One other thing I almost like about the service: If you love the clothes you can buy them, frequently at large discounts. The problem: The discounts make no sense. They should be based on an item’s wear…. Right? But the jumpsuit worn so many times it was damaged was only 10% off. The immaculate fur vest on the other hand was 60% off. (I may actually buy it still.) My guess is that’s because more people rent the jumpsuit, so taking it out of circulation is less desirable to RTR. But that’s their problem, not mine as the consumer.

And this brings me to my core problem with the service: What you get for the price just isn’t quite worth it. I’m OK with the trial and error of hunting and discovering great things. I’m OK with paying to rent clothes that would retail at around the $300 price point. But only being able to rent three at a time doesn’t quite make the math work for $139 a month, because on average I’ve liked one per order. (And one of those was damaged.)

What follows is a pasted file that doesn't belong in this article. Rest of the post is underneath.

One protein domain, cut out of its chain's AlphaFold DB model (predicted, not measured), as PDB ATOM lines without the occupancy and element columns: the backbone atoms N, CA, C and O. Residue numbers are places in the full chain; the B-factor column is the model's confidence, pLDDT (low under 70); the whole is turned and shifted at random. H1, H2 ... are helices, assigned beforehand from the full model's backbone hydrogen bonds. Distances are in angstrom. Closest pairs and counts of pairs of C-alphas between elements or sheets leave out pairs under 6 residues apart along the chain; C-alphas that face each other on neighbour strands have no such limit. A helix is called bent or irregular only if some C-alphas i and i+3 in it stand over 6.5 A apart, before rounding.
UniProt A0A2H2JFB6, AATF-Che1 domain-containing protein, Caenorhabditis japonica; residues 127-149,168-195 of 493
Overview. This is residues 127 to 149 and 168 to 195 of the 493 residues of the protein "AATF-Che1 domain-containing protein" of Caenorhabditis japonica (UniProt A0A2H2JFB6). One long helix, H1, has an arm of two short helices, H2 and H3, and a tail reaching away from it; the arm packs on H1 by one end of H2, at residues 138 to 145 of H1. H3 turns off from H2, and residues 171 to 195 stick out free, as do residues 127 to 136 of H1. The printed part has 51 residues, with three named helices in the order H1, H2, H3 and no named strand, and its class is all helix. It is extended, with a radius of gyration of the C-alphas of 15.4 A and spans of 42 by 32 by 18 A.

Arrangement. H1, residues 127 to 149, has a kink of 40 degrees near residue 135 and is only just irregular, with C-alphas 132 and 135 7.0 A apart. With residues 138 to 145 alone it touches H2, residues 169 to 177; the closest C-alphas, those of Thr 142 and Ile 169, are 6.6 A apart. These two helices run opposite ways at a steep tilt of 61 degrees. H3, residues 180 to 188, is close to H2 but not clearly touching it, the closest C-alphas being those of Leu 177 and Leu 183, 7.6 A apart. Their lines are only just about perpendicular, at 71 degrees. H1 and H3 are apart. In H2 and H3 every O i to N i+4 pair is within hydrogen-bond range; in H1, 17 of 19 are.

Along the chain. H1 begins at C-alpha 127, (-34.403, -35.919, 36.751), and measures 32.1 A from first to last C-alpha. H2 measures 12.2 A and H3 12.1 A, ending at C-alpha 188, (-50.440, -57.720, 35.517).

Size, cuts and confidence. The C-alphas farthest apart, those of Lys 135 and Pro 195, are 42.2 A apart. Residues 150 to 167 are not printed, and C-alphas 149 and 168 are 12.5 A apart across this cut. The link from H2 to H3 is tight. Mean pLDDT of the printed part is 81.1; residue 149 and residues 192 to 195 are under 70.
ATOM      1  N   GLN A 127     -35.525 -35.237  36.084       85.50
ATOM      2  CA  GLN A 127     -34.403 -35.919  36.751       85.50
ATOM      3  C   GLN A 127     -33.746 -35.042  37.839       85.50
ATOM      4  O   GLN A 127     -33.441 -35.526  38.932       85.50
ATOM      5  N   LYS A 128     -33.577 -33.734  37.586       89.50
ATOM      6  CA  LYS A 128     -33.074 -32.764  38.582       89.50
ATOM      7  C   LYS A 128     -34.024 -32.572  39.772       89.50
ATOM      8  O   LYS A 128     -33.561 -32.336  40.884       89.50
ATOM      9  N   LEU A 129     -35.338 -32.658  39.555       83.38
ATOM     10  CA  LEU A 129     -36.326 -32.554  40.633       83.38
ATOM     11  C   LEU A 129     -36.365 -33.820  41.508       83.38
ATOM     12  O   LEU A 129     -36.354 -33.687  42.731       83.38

And there’s enough friction in packaging it up, dropping it at UPS, going to the site to select something new (there’s no automated queue I suppose for inventory reasons) and waiting four days to get the new items before knowing if I’ll like them, that really I’m trying three things a month if I’m lucky. $50 each for the roll of the dice that I might like one? As much as I love the fur vest, I’m not sure the handful of times I’ve worn it was hugely worth $139 for a single mom on a startup salary.

I don’t mean to be harsh. I think this is a flawed service that could easily be great. Amazingly great. But a few things need to change. Either:

  • Have way more high end pieces that someone who can afford $139 a month could not afford to own. More the $1000 vest; less the $100 Free People top.